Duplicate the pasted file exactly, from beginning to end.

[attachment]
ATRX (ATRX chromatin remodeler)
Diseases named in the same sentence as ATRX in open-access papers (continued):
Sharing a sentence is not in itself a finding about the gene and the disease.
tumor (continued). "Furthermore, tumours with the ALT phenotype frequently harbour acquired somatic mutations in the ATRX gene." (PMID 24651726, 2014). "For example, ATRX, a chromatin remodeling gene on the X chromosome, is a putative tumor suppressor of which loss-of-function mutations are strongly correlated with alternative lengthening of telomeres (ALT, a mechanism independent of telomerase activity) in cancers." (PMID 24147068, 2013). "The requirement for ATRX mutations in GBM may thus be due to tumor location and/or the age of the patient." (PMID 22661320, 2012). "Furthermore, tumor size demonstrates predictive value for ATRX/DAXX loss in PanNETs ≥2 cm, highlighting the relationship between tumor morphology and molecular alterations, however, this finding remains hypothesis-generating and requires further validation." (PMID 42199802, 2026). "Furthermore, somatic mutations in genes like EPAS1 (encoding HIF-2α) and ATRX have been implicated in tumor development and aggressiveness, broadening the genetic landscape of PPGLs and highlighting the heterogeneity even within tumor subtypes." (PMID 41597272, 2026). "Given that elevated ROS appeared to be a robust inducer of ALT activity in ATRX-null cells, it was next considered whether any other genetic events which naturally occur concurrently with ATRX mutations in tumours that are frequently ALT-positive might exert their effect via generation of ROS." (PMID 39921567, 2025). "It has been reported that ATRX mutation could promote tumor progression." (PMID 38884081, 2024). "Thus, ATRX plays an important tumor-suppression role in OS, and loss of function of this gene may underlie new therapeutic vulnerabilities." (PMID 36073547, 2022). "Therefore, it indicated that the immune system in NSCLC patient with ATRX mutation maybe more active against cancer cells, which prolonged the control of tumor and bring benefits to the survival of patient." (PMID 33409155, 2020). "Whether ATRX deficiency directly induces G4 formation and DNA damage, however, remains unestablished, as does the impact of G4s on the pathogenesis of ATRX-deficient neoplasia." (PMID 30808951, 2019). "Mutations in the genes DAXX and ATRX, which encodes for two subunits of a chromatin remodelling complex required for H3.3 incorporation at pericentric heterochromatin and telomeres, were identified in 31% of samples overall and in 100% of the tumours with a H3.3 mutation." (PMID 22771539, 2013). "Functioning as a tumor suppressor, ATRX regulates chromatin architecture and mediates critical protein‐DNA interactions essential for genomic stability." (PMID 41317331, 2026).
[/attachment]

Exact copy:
ATRX (ATRX chromatin remodeler)
Diseases named in the same sentence as ATRX in open-access papers (continued):
Sharing a sentence is not in itself a finding about the gene and the disease.
tumor (continued). "Furthermore, tumours with the ALT phenotype frequently harbour acquired somatic mutations in the ATRX gene." (PMID 24651726, 2014). "For example, ATRX, a chromatin remodeling gene on the X chromosome, is a putative tumor suppressor of which loss-of-function mutations are strongly correlated with alternative lengthening of telomeres (ALT, a mechanism independent of telomerase activity) in cancers." (PMID 24147068, 2013). "The requirement for ATRX mutations in GBM may thus be due to tumor location and/or the age of the patient." (PMID 22661320, 2012). "Furthermore, tumor size demonstrates predictive value for ATRX/DAXX loss in PanNETs ≥2 cm, highlighting the relationship between tumor morphology and molecular alterations, however, this finding remains hypothesis-generating and requires further validation." (PMID 42199802, 2026). "Furthermore, somatic mutations in genes like EPAS1 (encoding HIF-2α) and ATRX have been implicated in tumor development and aggressiveness, broadening the genetic landscape of PPGLs and highlighting the heterogeneity even within tumor subtypes." (PMID 41597272, 2026). "Given that elevated ROS appeared to be a robust inducer of ALT activity in ATRX-null cells, it was next considered whether any other genetic events which naturally occur concurrently with ATRX mutations in tumours that are frequently ALT-positive might exert their effect via generation of ROS." (PMID 39921567, 2025). "It has been reported that ATRX mutation could promote tumor progression." (PMID 38884081, 2024). "Thus, ATRX plays an important tumor-suppression role in OS, and loss of function of this gene may underlie new therapeutic vulnerabilities." (PMID 36073547, 2022). "Therefore, it indicated that the immune system in NSCLC patient with ATRX mutation maybe more active against cancer cells, which prolonged the control of tumor and bring benefits to the survival of patient." (PMID 33409155, 2020). "Whether ATRX deficiency directly induces G4 formation and DNA damage, however, remains unestablished, as does the impact of G4s on the pathogenesis of ATRX-deficient neoplasia." (PMID 30808951, 2019). "Mutations in the genes DAXX and ATRX, which encodes for two subunits of a chromatin remodelling complex required for H3.3 incorporation at pericentric heterochromatin and telomeres, were identified in 31% of samples overall and in 100% of the tumours with a H3.3 mutation." (PMID 22771539, 2013). "Functioning as a tumor suppressor, ATRX regulates chromatin architecture and mediates critical protein‐DNA interactions essential for genomic stability." (PMID 41317331, 2026).